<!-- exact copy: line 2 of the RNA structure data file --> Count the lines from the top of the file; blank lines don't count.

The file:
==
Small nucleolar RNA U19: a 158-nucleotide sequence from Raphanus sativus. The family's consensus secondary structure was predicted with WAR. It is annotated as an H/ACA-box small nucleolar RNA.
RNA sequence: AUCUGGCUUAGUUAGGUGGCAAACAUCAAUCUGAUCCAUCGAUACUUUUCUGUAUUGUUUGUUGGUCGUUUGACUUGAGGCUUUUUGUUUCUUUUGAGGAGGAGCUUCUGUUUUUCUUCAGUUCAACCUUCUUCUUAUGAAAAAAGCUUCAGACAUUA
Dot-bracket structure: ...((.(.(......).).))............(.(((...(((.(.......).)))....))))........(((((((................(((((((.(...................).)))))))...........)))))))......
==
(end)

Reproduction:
RNA sequence: AUCUGGCUUAGUUAGGUGGCAAACAUCAAUCUGAUCCAUCGAUACUUUUCUGUAUUGUUUGUUGGUCGUUUGACUUGAGGCUUUUUGUUUCUUUUGAGGAGGAGCUUCUGUUUUUCUUCAGUUCAACCUUCUUCUUAUGAAAAAAGCUUCAGACAUUA